Interviews|

For Books’ Sake Talks To: Katherine Angel

9th Oct 2012

KATHERINE ANGEL

Unmastered: A Book on Desire, Most Difficult to Tell is an experimental work by academic and writer Katherine Angel. A book with a distinctive form, it uses a combination of personal experience, reading and reflection to discuss the themes of sex and desire.

I found this book to be a hugely generous read. A jewelry box of thoughts and references, I’ve flicked back through it more than once to find a glint of something new. I was thus, particularly pleased to ask the author a few questions about her influences and the story behind Unmastered.

Angel’s writing is clearly steeped in feminism. As someone who stumbled upon Gender Trouble (and the rest thereafter) in my early twenties, I’m intrigued to know how she came upon feminism but, perhaps unsurprisingly, there isn’t an answer.

“It’s almost as if [feminism] was always there”, she tells me. “I was very aware, from a young age, of sexism, inequality, and hostility towards women with feminism.”

Angel grew up through her teens reading writers such as Simone de Beauvoir and Germaine Greer, Naomi Wolf and Elaine Showalter among many others, the names of whom she throws out like confetti. This has formed a well digested and reflective point of view that is wealthy with nuance.

Her role as Postdoctoral Fellow at the Centre for History of Medicine at the University of Warwick has furnished Angel with a vast breadth of academic influences, but she also cites a capricious assortment of cultural ones; from Wuthering Heights singer Kate Bush to director and photographer Cindy Sherman; Italian novelist and playwright Dacia Maraini to Sylvia Plath.

The author’s background has built the confident feminism which pervades Unmastered and seems to bolster her even when other feminists have deemed her views to be unacceptable.

Angel illustrates how she has felt feminism, in some instances, enforces precisely the same “shaming and silencing” of women’s sexuality that it seeks to oppose. This is shown through an occasion when Angel listens to Shere Hite and is disappointed to find the disapproval with which penetrative sex with men is discussed.

“Some feminist languages around sexuality can reassert a sense of shame and forbiddeness around female desire, and can be experienced as a set of rules about what you can feel,” she tells me.

Angel successfully deploys personal experience to illustrate a difficulty which certainly resonates with me, but which I’m also sure will resonate with many other women who have trouble reconciling their desire with their feminism.

Angel writes close to her own experience, for me this quiet specificity speaks volumes allowing the reader to relate in a visceral way to her lust and her pain, disappointment and disillusionment.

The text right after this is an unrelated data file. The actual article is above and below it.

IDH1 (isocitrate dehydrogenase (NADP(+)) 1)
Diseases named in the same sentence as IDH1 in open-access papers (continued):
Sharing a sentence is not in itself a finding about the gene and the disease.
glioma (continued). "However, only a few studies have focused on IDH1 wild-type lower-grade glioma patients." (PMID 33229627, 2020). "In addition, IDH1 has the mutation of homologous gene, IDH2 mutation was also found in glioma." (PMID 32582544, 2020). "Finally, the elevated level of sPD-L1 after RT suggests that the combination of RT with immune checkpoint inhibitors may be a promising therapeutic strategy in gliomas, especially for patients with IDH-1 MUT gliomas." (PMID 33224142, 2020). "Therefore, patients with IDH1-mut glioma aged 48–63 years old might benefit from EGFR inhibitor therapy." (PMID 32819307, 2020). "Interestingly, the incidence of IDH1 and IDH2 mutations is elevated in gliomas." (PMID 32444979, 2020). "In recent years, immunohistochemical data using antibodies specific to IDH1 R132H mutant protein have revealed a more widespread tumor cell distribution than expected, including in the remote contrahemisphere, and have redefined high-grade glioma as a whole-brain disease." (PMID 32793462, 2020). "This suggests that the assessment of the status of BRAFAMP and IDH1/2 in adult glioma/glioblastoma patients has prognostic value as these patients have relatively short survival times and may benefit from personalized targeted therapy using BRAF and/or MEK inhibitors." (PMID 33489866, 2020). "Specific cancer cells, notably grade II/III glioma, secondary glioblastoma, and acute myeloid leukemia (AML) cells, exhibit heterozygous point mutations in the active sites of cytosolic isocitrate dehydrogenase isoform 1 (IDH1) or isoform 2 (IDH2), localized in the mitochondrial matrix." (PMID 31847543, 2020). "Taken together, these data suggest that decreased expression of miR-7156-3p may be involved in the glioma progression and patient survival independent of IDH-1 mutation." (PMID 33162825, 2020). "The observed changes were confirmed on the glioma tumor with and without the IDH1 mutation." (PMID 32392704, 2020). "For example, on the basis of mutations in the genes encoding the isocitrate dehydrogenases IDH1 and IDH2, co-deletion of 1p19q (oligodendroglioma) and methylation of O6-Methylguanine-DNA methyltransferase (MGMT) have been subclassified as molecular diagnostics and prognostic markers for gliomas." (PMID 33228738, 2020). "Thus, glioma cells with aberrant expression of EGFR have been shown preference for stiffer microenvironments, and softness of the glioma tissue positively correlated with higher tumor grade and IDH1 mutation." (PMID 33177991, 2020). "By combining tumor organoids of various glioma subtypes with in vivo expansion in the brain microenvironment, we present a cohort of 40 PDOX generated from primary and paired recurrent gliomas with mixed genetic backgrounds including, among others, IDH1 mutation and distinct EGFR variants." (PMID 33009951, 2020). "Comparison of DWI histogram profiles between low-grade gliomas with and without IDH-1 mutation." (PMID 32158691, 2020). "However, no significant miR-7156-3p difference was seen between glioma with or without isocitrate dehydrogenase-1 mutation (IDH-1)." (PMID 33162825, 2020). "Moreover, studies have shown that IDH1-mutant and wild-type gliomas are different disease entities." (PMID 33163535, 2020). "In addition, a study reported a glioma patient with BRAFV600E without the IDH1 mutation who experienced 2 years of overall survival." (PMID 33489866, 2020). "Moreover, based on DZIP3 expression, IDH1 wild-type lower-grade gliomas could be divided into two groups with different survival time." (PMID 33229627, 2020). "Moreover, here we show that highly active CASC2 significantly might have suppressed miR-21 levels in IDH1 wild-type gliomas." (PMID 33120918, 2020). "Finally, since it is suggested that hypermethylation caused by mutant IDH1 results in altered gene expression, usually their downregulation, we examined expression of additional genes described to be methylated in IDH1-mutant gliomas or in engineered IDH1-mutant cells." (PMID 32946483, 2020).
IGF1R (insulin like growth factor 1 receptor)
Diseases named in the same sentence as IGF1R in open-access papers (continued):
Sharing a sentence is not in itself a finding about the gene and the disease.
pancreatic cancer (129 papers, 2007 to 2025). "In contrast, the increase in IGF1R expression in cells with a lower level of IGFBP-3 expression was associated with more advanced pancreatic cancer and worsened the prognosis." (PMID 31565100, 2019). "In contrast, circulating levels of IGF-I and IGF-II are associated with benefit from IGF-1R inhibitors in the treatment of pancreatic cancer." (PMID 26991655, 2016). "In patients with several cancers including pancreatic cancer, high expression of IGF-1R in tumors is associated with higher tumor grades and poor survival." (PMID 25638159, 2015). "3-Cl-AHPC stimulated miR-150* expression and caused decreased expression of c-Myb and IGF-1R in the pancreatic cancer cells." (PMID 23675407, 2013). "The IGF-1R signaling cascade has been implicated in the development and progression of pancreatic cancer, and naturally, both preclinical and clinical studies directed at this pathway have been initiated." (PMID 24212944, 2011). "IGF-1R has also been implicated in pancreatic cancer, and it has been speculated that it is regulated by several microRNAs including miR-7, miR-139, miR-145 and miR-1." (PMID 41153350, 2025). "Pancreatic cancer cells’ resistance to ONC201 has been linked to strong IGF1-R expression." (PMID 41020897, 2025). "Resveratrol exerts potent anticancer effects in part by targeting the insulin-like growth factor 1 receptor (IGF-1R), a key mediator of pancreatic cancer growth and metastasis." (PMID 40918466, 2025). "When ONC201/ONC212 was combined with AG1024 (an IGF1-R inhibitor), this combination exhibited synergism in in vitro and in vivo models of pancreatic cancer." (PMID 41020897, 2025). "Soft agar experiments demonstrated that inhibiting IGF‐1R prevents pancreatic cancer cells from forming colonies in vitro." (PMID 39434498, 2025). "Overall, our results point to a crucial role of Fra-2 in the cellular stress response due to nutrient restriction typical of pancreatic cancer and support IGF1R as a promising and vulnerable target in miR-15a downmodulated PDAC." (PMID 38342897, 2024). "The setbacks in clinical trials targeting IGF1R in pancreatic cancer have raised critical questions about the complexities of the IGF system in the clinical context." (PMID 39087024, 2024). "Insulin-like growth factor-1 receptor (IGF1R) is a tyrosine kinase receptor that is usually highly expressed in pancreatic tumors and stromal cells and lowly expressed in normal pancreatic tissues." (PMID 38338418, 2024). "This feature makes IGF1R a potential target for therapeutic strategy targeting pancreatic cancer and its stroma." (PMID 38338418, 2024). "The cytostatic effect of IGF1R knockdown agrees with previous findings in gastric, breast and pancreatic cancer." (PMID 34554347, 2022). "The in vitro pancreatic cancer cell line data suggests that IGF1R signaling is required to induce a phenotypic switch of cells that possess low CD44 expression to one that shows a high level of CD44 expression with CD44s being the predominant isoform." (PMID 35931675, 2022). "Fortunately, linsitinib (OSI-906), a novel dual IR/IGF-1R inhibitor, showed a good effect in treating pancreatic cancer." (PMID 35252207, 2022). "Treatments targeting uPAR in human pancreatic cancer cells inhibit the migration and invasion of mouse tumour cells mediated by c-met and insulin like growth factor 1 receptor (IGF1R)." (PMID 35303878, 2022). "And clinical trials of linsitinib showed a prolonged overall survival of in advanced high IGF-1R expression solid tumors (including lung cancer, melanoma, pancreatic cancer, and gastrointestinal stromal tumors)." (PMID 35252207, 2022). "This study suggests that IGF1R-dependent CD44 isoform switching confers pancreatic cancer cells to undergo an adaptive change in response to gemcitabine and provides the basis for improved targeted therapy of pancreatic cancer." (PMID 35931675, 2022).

Memoir and musing combined; Unmastered has a fragmented form and is written as a number of short chapters each split into parts and each part containing a number of short passages. The presentation style that has been chosen seems to have come about as quite an organic development of the work.

Angel explains, “Unmastered came out of thinking about gender, power, sexuality, and feminism as these operate in my own life. It came out of living the questions…”

The tight relationship between her own personal experience and her thinking led to Angel’s inclusion of her experience of abortion in the book. A thorny part of Unmastered, its juxtaposition alongside tales of desire is simultaneously almost unseemly and perfectly sensible.

As Angel tells me; “the book paints a portrait of the pleasures of sex and desire, but also its risks and fears and hopes – and pregnancy, abortion, fertility, are all there in the mix.”

Often this side of sex and desire is relegated to a woman’s experience, alone and divorced from what happens in the bedroom, but they are of course, intrinsically linked to sex and thus their omission is a key omission of any woman’s experience of sex.

Discussing this part of the book, Angel says that “the excessively judgmental and punitive language” that we see used in reference to abortion is an instance of a wider issue in political debate and the media, that sees human experiences which are complex “reduced to stark polarities”.

This seems to be the crux of Unmastered in its spattered and streaming form, showing complexity for what it is; wonderful, pleasurable, painful and confusing.

I’m personally very much looking forward to following Angel’s future writings, her next project will be an academic book on Female Sexual Dysfunction in psychiatry. She also tells me that she’s thinking about a future book on the idea of post-feminism and how we think about time and performance.

If you’d like to add Unmastered to your feminist theory shelf, it is available from Amazon, Foyles, or from your local indie book store.

Henna Butt